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Questions From the Heart?

I take fatherhood very seriously. In my role as a journalist for the Daily Tribune, I see too many examples of fathers who either can't or won't take seriously their responsibility towards their children and the result is a relational vacuum that produces confusion, uncertainty and anger among the emerging generation. When fatherhood goes missing the resulting lack of guidance and direction leaves that emerging generation without map or compass. (or, in their case, without a GPS!!)

It was such thinking that occupied my mind as I travelled this road for the third time. The two previous times had taken me to the same home. Now my editor wanted me to complete what would be a trilogy of articles - assuming I could get to speak to the father of the family.

I use the word "family" loosely. This particular Father and his two sons gave every appearance of being  dysfunctional in the way they related to each other. As I read through the brief that my boss had given me for this third visit, it struck me that the father initially appeared to be weak, even insipid, in how he related to his sons. The younger son seems to have played upon that weakness while the older lad had nothing but condemnation for his father.

One memory of my earlier visits led to another....then another....and another. I recalled the bitterness that was so evident in the older son when I interviewed him those few months back. He didn't have one good thing to say about his dad - only a totally negative critique of his father's failure as a father.

Then again, I couldn't help but be impressed with the depth and quality of the relationship that was shared by the younger lad and his father. Something good had definitely happened between those two. The spirit of rebellion that saw him leave home with the determination to live his life the way he wanted to live it, was long gone.

Nonetheless, I admit that my thoughts about the father were not altogether gracious. The way the brief portrayed him could easily lead one to believe that he was something of a weakling without authority in his own home. His goal seemed to be making his boys into his good mates - even if he did have to compromise and play to their disrespectful words and actions towards him.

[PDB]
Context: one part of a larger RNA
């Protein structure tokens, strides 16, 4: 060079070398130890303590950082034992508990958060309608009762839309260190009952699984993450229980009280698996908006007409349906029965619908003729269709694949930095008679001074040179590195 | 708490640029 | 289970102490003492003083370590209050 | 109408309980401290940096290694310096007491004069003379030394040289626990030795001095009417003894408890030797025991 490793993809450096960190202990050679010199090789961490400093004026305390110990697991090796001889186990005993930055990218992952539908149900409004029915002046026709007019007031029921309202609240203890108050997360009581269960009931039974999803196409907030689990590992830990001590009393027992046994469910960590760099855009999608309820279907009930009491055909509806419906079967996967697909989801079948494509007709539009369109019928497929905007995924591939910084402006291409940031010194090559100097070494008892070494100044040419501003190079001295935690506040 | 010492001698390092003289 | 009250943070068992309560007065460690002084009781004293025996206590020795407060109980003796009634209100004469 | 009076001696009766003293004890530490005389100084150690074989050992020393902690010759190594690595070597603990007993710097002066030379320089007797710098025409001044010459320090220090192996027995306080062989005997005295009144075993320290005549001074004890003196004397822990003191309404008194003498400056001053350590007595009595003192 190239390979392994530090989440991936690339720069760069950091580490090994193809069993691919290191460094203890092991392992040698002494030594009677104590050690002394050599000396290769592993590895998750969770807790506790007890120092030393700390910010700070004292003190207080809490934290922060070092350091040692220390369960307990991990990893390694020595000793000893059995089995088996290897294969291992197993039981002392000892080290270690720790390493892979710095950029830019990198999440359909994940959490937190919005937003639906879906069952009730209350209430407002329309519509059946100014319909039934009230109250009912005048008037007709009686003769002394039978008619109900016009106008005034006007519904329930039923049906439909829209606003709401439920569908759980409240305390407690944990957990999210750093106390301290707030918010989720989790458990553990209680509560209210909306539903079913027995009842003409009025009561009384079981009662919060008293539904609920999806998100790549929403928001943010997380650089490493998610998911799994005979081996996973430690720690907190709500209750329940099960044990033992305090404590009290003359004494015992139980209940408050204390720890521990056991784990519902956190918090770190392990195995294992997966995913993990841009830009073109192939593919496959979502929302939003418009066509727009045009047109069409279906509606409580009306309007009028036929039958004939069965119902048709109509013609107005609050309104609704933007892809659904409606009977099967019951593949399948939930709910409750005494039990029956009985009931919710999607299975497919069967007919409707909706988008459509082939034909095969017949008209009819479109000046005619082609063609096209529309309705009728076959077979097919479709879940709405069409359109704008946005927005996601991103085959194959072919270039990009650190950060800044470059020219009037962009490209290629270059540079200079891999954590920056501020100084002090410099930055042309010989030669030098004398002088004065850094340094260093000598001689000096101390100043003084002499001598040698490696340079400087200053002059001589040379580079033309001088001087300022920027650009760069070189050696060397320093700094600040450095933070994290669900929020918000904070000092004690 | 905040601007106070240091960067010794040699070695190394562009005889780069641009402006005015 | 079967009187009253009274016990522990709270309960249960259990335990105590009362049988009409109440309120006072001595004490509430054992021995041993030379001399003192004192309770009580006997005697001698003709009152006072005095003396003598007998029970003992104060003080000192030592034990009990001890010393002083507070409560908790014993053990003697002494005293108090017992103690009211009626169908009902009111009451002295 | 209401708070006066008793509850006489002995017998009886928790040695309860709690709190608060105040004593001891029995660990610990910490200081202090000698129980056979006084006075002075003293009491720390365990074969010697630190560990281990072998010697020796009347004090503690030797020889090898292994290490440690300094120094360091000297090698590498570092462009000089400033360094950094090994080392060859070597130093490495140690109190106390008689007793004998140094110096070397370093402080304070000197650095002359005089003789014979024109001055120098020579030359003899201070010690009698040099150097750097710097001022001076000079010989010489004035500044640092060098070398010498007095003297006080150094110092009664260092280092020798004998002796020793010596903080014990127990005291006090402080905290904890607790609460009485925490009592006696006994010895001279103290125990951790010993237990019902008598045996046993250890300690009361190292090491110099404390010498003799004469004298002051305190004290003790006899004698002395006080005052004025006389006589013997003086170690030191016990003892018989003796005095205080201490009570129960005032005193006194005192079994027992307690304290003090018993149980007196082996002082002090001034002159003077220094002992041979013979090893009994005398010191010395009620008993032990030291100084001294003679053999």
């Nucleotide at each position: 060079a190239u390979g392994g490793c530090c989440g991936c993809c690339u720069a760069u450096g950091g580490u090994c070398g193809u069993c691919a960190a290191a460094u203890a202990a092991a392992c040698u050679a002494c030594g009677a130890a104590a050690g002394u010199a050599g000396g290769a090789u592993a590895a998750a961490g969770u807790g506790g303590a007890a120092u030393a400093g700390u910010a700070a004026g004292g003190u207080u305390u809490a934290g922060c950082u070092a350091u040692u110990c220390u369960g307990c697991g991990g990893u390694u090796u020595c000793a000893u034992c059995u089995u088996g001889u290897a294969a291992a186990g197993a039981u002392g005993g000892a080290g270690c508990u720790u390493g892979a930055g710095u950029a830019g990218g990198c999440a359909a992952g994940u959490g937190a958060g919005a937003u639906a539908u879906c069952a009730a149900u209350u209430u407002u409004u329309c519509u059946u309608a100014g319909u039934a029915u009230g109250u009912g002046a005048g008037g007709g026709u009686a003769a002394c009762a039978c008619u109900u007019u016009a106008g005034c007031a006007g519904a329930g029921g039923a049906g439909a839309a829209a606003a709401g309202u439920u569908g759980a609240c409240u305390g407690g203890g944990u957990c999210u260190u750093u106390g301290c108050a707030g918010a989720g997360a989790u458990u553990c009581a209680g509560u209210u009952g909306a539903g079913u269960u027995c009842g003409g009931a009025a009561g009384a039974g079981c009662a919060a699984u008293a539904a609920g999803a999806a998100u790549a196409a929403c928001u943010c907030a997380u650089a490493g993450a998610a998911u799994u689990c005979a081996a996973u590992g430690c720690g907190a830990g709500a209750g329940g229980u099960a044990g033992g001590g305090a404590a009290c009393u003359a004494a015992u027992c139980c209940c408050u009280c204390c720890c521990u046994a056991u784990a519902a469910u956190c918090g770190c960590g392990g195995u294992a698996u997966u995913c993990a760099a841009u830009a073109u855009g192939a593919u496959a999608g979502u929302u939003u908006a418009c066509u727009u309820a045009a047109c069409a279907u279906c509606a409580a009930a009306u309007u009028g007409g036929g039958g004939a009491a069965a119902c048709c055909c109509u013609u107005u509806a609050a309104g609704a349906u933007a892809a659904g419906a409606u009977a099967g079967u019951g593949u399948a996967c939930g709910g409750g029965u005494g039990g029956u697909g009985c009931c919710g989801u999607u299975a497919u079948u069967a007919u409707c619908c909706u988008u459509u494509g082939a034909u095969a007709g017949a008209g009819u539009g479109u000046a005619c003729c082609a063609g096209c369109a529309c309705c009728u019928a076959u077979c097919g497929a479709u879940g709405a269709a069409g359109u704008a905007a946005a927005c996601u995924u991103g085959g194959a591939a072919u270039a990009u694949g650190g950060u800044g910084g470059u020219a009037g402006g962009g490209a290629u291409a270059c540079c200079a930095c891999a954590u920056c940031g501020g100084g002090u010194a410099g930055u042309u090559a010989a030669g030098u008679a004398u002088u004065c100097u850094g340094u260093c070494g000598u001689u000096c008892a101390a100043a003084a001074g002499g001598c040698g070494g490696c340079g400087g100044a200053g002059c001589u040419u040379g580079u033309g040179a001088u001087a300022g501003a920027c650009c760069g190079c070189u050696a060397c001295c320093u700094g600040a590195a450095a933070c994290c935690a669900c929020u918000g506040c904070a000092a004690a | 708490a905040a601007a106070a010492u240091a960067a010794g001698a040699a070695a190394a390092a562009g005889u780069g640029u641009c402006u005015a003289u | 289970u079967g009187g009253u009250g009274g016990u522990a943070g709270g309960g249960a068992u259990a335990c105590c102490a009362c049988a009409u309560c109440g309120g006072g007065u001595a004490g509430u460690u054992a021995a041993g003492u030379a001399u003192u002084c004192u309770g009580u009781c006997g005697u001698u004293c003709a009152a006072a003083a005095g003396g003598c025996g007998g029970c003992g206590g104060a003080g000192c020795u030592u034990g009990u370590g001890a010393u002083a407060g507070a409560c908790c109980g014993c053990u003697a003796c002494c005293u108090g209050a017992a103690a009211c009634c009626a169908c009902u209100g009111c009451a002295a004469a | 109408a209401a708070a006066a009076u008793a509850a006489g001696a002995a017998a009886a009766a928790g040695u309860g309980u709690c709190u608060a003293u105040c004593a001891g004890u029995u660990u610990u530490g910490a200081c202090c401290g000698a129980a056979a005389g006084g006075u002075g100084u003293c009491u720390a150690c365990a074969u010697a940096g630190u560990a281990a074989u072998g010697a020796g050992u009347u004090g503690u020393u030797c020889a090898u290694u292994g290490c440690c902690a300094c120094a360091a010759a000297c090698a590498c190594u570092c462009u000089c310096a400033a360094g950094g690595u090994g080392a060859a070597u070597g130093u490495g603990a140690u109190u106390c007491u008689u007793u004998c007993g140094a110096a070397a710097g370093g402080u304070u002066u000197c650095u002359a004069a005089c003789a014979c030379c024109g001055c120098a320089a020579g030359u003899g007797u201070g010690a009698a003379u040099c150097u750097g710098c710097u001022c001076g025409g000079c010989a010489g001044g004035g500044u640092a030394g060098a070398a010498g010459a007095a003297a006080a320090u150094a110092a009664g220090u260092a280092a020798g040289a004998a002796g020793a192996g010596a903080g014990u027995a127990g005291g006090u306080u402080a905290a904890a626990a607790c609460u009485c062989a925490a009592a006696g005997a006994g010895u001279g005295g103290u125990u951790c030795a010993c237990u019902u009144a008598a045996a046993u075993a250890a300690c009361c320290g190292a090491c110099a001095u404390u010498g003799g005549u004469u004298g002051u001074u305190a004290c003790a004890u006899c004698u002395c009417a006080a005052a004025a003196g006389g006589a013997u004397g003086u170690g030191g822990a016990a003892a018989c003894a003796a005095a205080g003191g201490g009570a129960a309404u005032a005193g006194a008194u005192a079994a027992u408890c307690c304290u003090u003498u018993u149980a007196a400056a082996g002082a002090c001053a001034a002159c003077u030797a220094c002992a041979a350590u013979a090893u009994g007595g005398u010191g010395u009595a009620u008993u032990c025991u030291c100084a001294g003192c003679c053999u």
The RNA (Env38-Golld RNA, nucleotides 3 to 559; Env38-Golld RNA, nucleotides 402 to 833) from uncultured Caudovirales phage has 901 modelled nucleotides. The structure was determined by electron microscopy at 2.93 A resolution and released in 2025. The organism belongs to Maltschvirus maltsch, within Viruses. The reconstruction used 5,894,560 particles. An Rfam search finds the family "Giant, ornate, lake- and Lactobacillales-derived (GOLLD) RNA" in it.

As the bus arrived at the depot, I looked for the father. The thought crossed my mind that I must not allow any negative, personal bias that I may have towards the father interfere with an objective reporting of the truth. I had very little contact with the father on my two previous visits and I only had a vague recollection of his appearance.

To my surprise he was a rather tall man whose presence seemed to fill the large entry area. I guess I had in mind that he would look liked a 'mousey' kind of person, you know the kind of character with horn-rimmed spectacles, somewhat unkempt hair and shoes that hadn't seen a polishing brush for a long time.

In fact, he presented himself with a demeanour that dismissed such descriptions as unworthy of a this strikingly handsome man. So far as his appearance was concerned, he was anything but 'mousey'.

He had reserved a table for us at a local restaurant so we wasted no time getting on with the interview. Apparently his wife had died when the boys were very young and he had obviously tried to fill the emotional and relational gap left by her death. But despite his very best endeavours, both boys had become a source of disappointment to him.

No matter how hard he tried, all he could 'produce' was a first son who also tried very hard to fulfil what he believed were the expectations of his father upon him.

His 2nd son, who also believed that his acceptance by his father was based upon his performance, felt that he just could not measure up to those expectations so, instead of staying at home like his brother and trying to gain that approval, he abandoned such futile efforts and went a long, long way away - both geographically and relationally.